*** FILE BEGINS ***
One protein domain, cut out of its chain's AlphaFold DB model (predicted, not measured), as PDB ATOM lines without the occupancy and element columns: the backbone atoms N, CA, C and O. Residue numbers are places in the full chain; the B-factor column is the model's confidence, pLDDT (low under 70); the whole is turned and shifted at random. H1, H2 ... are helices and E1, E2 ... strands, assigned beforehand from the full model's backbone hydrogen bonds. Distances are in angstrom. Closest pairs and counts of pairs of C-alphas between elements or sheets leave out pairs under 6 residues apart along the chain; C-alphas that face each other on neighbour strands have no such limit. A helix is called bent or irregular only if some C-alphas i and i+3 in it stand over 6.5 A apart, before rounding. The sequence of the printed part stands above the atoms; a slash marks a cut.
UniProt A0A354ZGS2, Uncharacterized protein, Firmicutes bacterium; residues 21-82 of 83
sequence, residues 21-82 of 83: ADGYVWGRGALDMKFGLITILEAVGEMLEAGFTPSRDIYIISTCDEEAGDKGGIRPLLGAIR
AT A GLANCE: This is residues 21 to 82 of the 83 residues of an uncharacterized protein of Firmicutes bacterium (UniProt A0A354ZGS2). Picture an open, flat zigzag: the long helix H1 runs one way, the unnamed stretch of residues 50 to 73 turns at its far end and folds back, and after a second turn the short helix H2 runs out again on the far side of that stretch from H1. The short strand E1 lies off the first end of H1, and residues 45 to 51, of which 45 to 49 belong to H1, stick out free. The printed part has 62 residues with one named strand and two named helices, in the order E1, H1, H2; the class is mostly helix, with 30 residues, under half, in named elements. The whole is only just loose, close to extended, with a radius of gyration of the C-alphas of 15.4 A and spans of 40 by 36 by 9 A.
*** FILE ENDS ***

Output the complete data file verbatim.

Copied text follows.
One protein domain, cut out of its chain's AlphaFold DB model (predicted, not measured), as PDB ATOM lines without the occupancy and element columns: the backbone atoms N, CA, C and O. Residue numbers are places in the full chain; the B-factor column is the model's confidence, pLDDT (low under 70); the whole is turned and shifted at random. H1, H2 ... are helices and E1, E2 ... strands, assigned beforehand from the full model's backbone hydrogen bonds. Distances are in angstrom. Closest pairs and counts of pairs of C-alphas between elements or sheets leave out pairs under 6 residues apart along the chain; C-alphas that face each other on neighbour strands have no such limit. A helix is called bent or irregular only if some C-alphas i and i+3 in it stand over 6.5 A apart, before rounding. The sequence of the printed part stands above the atoms; a slash marks a cut.
UniProt A0A354ZGS2, Uncharacterized protein, Firmicutes bacterium; residues 21-82 of 83
sequence, residues 21-82 of 83: ADGYVWGRGALDMKFGLITILEAVGEMLEAGFTPSRDIYIISTCDEEAGDKGGIRPLLGAIR
AT A GLANCE: This is residues 21 to 82 of the 83 residues of an uncharacterized protein of Firmicutes bacterium (UniProt A0A354ZGS2). Picture an open, flat zigzag: the long helix H1 runs one way, the unnamed stretch of residues 50 to 73 turns at its far end and folds back, and after a second turn the short helix H2 runs out again on the far side of that stretch from H1. The short strand E1 lies off the first end of H1, and residues 45 to 51, of which 45 to 49 belong to H1, stick out free. The printed part has 62 residues with one named strand and two named helices, in the order E1, H1, H2; the class is mostly helix, with 30 residues, under half, in named elements. The whole is only just loose, close to extended, with a radius of gyration of the C-alphas of 15.4 A and spans of 40 by 36 by 9 A.